The actor Henry Silva, one of the screen’s most chilling villains, who has died aged 95, once complained: “I got typecast as a heavy. There’s no reason in the world for me to be a heavy, none. People love to put handles on you. They’re not thinking about you, they’re thinking about themselves.”
Nevertheless, Silva’s dark, sepulchral looks got him cast almost invariably as a bad guy and, given Hollywood stereotyping, as evil “foreign-looking” types. Silva oozed menace on screen, like a cobra ready to strike. Generally he appeared stern and taciturn, but he was never more dangerous than when he smiled or laughed.
Born in Brooklyn, New York, Henry was the son of a Spanish mother, Angela Martinez, and an Italian father, Jesus Silva. He claimed that he was eight years old when he decided to become an actor. His inspiration was primarily his mother who, upon returning from shopping, would imitate the shopkeepers and people she had encountered. Henry left school to attend drama classes, supporting himself as a dishwasher and then waiter in a Manhattan hotel.
Finally, in his 20s, he auditioned for the famed Actors Studio, and was one of five students chosen out of more than 2,500 applicants.
In 1953, he appeared in a small role on Broadway in Elia Kazan’s production of Tennessee Williams’ Camino Real. The previous year, Kazan had given Silva a bit part as a Mexican peasant in Viva Zapata!
When the Studio staged Michael V Gazzo’s play about drug addiction, A Hatful of Rain, as a classroom project, it proved so successful it went to Broadway, where it ran for nearly a year from November 1955.
Opposite fellow Actors Studio students Ben Gazzara, Shelley Winters and Anthony Franciosa in the roles of, respectively, a drug addict, his wife and his brother, Silva played a malevolent drug-pusher known as Mother. Only he and Franciosa repeated their roles for the 1957 Fred Zinnemann movie version.
But it was not long before Silva established himself as a ruthless baddie, mainly in westerns, starting with Budd Boetticher’s The Tall T (1957), in which, as Richard Boone’s psychopathic henchman called Chink, clad in a pink shirt and braces, he menaces Randolph Scott. He played a similar role, this time as a henchman of Richard Widmark, in John Sturges’ The Law and Jake Wade (1958), explaining that his father was the first man he killed.
He caused problems for Gregory Peck in The Bravados (1958), for Audie Murphy in Ride a Crooked Trail (1958) and for Jeff Chandler in The Jayhawkers (1959). As the tribal leader’s son, Kua-Ko, in the jungles of Venezuela, he threatens to kill Audrey Hepburn as Rima, the Bird Girl, in Green Mansions (1959), because he sees her as an evil spirit.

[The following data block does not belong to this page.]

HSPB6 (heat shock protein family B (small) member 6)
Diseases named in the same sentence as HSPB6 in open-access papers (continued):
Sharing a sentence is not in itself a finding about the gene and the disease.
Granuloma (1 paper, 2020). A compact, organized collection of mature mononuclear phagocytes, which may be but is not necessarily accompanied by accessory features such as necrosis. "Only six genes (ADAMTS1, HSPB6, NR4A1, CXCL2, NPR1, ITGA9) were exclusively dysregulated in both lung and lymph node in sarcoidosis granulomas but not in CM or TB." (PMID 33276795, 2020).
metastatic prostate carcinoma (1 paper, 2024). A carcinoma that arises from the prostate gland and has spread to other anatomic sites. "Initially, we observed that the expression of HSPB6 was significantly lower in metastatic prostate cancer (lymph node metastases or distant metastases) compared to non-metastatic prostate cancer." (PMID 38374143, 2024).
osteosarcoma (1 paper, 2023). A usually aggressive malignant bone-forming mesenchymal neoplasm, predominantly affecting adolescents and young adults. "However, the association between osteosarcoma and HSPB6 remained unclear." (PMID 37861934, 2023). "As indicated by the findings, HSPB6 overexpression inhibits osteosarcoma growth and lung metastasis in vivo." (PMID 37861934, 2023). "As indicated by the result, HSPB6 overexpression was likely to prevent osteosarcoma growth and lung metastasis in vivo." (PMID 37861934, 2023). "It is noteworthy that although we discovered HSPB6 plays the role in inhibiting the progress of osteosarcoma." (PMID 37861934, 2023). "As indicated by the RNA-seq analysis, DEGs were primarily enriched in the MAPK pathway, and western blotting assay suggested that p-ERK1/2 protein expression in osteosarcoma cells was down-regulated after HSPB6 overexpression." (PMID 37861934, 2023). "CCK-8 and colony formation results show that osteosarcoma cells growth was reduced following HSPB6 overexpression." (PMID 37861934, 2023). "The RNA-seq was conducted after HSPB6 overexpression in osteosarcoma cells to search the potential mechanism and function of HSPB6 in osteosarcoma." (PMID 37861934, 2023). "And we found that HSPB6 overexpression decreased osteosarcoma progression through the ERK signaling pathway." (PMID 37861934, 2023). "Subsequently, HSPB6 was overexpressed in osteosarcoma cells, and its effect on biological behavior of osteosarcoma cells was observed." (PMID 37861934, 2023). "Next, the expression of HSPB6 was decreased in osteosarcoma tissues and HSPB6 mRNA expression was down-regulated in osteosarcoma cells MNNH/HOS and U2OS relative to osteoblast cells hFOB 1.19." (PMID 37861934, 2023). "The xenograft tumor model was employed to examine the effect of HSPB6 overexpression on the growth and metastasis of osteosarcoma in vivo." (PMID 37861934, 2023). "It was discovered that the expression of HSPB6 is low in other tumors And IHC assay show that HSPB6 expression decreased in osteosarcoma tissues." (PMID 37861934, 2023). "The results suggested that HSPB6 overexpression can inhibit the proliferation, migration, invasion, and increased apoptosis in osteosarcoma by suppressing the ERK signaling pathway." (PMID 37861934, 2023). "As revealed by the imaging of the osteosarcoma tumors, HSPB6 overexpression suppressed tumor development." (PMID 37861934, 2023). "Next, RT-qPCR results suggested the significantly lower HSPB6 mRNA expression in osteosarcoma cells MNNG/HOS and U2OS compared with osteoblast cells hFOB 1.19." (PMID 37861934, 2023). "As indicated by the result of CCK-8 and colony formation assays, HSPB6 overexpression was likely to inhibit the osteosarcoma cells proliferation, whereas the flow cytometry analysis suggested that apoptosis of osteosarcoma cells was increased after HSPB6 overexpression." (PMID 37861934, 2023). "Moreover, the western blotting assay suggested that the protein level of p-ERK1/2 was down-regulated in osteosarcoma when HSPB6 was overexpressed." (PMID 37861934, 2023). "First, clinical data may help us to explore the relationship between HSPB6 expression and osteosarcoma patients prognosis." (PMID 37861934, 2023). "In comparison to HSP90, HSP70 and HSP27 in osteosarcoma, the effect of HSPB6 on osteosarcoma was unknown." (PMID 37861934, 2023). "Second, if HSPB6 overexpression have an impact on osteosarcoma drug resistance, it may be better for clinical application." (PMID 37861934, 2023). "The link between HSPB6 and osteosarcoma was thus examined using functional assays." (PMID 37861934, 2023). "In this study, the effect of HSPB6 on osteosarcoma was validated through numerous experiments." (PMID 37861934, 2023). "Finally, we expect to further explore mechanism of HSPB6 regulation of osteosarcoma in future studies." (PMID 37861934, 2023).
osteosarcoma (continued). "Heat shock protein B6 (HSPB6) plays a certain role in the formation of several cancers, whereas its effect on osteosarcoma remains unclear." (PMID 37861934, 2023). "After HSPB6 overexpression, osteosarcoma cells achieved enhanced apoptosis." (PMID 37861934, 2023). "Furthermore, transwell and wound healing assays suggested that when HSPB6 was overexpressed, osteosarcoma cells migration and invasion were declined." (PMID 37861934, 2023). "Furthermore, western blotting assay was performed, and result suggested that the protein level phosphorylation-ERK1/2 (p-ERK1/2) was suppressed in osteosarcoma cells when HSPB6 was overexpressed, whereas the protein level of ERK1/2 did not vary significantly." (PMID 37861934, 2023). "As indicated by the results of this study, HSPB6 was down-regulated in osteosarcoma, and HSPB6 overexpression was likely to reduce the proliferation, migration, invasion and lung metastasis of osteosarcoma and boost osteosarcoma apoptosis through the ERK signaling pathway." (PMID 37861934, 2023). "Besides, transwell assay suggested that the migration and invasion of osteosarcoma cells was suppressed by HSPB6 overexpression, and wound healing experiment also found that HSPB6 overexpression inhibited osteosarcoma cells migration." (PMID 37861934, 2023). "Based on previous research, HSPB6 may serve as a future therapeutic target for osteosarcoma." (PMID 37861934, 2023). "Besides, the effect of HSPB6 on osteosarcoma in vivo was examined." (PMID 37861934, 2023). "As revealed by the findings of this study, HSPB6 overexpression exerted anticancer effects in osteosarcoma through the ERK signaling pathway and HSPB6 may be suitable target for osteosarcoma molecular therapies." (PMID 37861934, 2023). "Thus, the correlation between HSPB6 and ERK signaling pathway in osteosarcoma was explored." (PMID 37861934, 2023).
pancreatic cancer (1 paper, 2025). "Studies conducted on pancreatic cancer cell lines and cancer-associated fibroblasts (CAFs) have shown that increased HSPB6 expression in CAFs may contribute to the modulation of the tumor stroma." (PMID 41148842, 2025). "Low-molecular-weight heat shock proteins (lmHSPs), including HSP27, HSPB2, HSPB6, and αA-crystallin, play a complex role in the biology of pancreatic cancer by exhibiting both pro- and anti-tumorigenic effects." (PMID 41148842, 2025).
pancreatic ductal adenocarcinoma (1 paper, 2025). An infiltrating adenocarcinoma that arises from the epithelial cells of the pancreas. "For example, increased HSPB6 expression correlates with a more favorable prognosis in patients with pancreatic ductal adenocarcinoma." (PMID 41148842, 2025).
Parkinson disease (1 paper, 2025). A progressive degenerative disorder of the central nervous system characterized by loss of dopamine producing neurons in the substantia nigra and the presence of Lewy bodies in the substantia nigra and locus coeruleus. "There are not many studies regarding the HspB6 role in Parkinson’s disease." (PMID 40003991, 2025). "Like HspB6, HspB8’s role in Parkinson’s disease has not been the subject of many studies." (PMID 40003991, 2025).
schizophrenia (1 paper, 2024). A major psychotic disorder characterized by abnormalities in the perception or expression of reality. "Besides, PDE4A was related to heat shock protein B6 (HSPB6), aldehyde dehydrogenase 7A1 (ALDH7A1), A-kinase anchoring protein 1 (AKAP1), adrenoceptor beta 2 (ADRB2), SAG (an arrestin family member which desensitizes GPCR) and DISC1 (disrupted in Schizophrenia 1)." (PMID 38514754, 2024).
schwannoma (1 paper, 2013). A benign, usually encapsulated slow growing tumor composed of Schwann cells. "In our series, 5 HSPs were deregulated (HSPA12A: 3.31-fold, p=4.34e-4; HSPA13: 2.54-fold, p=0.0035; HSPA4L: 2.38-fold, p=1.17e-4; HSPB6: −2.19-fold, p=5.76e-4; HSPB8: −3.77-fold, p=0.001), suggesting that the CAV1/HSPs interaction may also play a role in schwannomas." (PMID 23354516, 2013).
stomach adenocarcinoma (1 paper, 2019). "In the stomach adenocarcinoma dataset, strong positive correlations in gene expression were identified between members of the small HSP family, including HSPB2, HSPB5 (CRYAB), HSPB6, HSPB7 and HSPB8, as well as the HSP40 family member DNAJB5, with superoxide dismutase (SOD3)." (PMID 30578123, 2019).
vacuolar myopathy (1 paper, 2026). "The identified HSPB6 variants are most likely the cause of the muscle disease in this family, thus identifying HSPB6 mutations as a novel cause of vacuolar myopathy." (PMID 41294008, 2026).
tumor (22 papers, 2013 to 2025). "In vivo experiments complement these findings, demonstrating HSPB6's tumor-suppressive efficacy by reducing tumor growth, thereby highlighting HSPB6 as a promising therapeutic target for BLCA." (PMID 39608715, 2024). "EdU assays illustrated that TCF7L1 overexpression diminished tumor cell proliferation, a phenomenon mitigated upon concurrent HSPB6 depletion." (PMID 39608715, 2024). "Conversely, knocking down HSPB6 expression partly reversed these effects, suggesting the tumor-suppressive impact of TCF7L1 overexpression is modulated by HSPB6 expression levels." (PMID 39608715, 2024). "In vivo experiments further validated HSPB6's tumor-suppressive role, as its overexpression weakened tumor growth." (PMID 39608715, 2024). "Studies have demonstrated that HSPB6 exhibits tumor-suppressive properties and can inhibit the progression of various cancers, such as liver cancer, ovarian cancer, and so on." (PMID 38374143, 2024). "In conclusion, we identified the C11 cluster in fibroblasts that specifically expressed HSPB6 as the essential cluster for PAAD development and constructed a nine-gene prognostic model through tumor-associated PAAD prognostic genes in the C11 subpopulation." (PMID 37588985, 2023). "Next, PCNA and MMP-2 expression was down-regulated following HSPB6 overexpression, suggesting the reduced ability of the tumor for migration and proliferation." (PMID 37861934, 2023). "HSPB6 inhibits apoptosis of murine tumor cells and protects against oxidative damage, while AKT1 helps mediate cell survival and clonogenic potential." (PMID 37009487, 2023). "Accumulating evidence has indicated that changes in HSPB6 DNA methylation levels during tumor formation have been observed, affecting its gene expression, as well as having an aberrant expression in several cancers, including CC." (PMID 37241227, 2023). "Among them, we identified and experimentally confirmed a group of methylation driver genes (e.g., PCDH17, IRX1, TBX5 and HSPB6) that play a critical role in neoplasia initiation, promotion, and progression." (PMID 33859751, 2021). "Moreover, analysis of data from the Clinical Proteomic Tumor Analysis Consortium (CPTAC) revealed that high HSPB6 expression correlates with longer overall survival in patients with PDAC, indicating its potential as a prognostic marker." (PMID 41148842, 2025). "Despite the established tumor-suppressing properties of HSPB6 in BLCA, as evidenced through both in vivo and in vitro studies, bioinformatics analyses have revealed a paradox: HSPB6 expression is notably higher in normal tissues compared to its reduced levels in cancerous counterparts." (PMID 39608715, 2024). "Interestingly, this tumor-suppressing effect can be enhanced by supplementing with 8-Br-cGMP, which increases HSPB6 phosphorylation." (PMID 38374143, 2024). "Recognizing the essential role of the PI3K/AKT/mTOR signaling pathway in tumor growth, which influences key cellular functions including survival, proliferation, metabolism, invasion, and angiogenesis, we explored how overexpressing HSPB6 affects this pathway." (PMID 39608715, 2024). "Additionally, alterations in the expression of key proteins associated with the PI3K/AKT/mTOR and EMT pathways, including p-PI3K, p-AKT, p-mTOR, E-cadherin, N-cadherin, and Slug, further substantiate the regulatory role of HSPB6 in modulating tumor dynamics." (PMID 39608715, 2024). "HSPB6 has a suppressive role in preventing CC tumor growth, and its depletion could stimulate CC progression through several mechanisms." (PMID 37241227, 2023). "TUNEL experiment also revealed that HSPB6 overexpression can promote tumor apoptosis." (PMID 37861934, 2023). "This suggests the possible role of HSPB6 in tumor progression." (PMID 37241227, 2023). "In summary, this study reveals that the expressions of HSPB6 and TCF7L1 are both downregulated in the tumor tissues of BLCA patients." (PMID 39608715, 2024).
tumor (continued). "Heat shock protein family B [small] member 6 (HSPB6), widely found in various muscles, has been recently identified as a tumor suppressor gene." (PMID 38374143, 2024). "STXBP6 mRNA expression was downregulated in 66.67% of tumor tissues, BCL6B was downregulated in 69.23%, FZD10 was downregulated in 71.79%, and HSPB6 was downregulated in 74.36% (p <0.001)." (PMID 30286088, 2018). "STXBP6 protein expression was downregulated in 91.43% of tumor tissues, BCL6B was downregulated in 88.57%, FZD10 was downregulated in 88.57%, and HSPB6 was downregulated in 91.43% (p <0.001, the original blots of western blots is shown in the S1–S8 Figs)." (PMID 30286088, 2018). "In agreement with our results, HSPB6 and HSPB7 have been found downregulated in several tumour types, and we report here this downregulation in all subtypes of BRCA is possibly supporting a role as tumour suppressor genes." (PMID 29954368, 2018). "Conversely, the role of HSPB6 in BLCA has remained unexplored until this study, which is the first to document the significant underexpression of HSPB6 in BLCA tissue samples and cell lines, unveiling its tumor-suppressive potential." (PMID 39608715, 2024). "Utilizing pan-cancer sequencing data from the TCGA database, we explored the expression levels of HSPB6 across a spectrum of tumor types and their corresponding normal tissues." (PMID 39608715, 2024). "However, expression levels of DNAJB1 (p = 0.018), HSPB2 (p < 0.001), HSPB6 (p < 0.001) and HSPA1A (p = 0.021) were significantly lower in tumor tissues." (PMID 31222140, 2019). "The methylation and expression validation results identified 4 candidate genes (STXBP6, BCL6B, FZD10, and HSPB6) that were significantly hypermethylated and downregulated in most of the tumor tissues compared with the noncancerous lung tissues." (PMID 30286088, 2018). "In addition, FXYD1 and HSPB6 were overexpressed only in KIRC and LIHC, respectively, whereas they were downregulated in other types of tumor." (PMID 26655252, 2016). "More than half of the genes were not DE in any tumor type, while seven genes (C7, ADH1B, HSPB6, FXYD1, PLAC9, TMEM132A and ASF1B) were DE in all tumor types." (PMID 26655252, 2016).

Meanwhile, Silva had become a subsidiary member of the so-called Hollywood Rat Pack, led by Frank Sinatra, Dean Martin, Peter Lawford and Sammy Davis Jr, whom he joined in Ocean’s 11 (1960), as one of the heist gang. (Silva had a cameo in the 2001 remake.)
This was followed by Sergeants 3 (1962) with the title roles taken by Sinatra, Martin and Lawford. Silva played Mountain Hawk, a Native American chief who wishes to unite all the tribes to massacre every cavalryman in sight. The film was a comic remake of Gunga Din set in the wild west, but Silva played it straight.
There was very little to laugh at in John Frankenheimer’s The Manchurian Candidate (1962), in which, as a treacherous Korean gentleman’s gentleman, Silva has a tremendous martial arts fight with Sinatra. A year later, Silva got his first top billing in Johnny Cool, as a Sicilian mobster dispatched to the US to rub out several apparently respectable men who have betrayed his boss.
In Roger Corman’s second world war picture The Secret Invasion (1964), a precursor of The Dirty Dozen, Silva is suitably cold-blooded, although he is on the allied side. In the end, dressed as a Nazi, he guns down an Italian fascist general in front of his troops.
Then, following Clint Eastwood and Lee Van Cleef to Italy and spaghetti westerns, Silva found himself a big star in Europe after The Hills Run Red (1966), in which he played a scary Mexican villain, clad in black leather. For the following two decades, Silva made a good living playing various mafia types in strings of Italian gangster movies, while cropping up regularly on American TV (he was Kane, the hero’s nemesis, in Buck Rogers in the 25th Century), and several Hollywood action films.
Among his most memorable roles was his junkie hit man in Sharky’s Machine (1981), who has a showdown with a tough cop, played by Burt Reynolds. In the Chuck Norris movie Code of Silence (1985), Silva delivered the following lines with relish: “One day, I would like to give you a gift of a Colombian necktie. It’s very special. You slit the throat, pull out the tongue and, on you, it would look beautiful.”
Jim Jarmusch used Silva cleverly in Ghost Dog: The Way of the Samurai (1999), in which, in one of his last film roles, as a gang boss, he almost pastiches himself.
Silva was married and divorced three times. He is survived by two sons, Scott and Michael.
• Henry Silva, actor, born 23 September 1926; died 14 September 2022
• Ronald Bergan died in 2020